What about financial decisions? We all live on fixed incomes. When we want something like a new car really bad it’s good for the Lord to grant clarity so one can know their true limits. For instance, is this a want or a need? Can I just fix the old car? Financial decisions need prayer and clarity because often the wrong emotions get mixed up in the decision making.
When it comes to jobs a prayer of patience helps in clarifying what one is really praying for; “a good paying job”, “a job that is fun”, “a job that meets my expectations”, “a job worthy of me”. Pray in steps if necessary. Maybe pray for one’s resume to be seen by fair people. Pray to have a constructive interview and allow an opportunity to be seen. When you pray be specific but also when praying remember to seek the Lord’s will.
TURN TO THE WISDOM OF THE WORD.
Let the Word of God dwell in you richly. This is the advice of Colossian 3:16. When the Word dwells in us richly it gives us an advantage over the world. This was also Paul’s advice to Timothy in 2 Timothy 3. “14 But as for you, continue in what you have learned and have become convinced of, because you know those from whom you learned it,15 and how from infancy you have known the Holy Scriptures, which are able to make you wise for salvation through faith in Christ Jesus. 16 All Scripture is God-breathed and is useful for teaching, rebuking, correcting and training in righteousness, 17 so that the servant of God may be thoroughly equipped for every good work. The goal of being the Word is that we first know the Lord Jesus but in knowing Jesus we also may be “thoroughly equipped for every good work.”
After one goes directly to the Lord in prayer then go to God’s Word. When we make decisions it is fair to say that the Bible does not specifically answer questions like “Which job is best?” or “Whom shall I marry?” The Bible does however give us some criteria worth considering. First, will my decision become an obstacle to my faith? Second, is my decision going to violate my conscience? When Martin Luther stood before all the powerful people of his day at the Diet of Worms he believed that he may not leave that event alive. He was prepared to give his life if necessary for the Gospel. As part of his famous declaration; “Here I stand…” he also made note of the fact that it is not good to go against one’s conscience. Third, your decision should not cause anyone to stumble or fall, including oneself. Finally, one would do well to glorify the Lord and avoid any decision that creates or elevates oneself or something else to become an idol. Idols always demand sacrifice (the church and faith being the biggest). Idols work as a thief to pull us away from the living Lord and Savior, Jesus. Regular Bible Reading and study will help to keep one focused on godly wisdom through even the toughest decisions. There really is no substitute.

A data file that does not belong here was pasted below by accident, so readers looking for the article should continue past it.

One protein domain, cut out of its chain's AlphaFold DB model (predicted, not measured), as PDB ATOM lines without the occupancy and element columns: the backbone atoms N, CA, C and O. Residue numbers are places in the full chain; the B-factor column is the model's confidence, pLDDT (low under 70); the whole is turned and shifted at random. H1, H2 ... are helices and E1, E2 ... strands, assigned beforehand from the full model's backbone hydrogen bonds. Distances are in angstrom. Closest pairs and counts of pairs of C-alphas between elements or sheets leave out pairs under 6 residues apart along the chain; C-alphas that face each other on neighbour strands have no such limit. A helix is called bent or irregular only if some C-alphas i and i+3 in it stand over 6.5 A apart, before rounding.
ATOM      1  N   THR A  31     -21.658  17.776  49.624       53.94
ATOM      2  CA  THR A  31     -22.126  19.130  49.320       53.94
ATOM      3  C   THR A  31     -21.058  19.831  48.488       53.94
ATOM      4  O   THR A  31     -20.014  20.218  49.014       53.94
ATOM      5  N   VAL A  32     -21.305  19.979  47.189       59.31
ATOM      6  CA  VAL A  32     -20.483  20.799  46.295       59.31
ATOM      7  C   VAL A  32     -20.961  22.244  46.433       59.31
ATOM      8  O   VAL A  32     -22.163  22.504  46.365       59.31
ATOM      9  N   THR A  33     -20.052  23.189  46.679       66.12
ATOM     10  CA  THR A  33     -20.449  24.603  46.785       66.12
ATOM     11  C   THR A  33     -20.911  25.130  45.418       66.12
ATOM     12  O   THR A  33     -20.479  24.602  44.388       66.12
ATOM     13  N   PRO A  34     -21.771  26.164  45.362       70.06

Nobody likes asking for directions. Over the years I have however, learned that stopping to ask most often takes less time than trying to figure out the right way to go. Let’s say I go on vacation to Disney World and have never been there before. Would it not help to talk to someone that has lived in Florida and has season tickets, and who has been there countless times? Of course! This only makes sense.
Consider personal example. When I worked in Yosemite for a season years ago I was fortunate enough to have a cabin-mate that had been in the park almost twenty years. He knew everything. So each weekend he would take me to places in the park that were rarely seen and helped me discover unknown swimming holes, hot springs, abandoned trails with spectacular views, waterfalls that few venture out to see, and more. He was like a living encyclopedia full of information about the park which he Himself had learned from years of experience.
Similarly, to find someone who is wise can provide the same opportunity in helping us to make a good decision. Besides many of our decisions are often layered under many emotions that often make deciding more complicated. Talking with someone offers us an objective view and may help us to sort out the pros and cons of any direction we choose. It is good that we hear from someone that won’t just tell us what we want to hear. And if this person is someone we know, like a grandmother, or a friend from church, they are more likely able to give us honest advice in a way that is firm and straightforward. And if this person is knowledgeable in the scriptures and is one who discerns the wisdom of the Word well then we may discover a better way to discern options in a godly manner. So, getting good solid counsel from a person who is wise in the scriptures, familiar with us but yet able to weigh things honestly with us, and is a person who is objective—this person is a valuable resource for making our way through decisions large or small.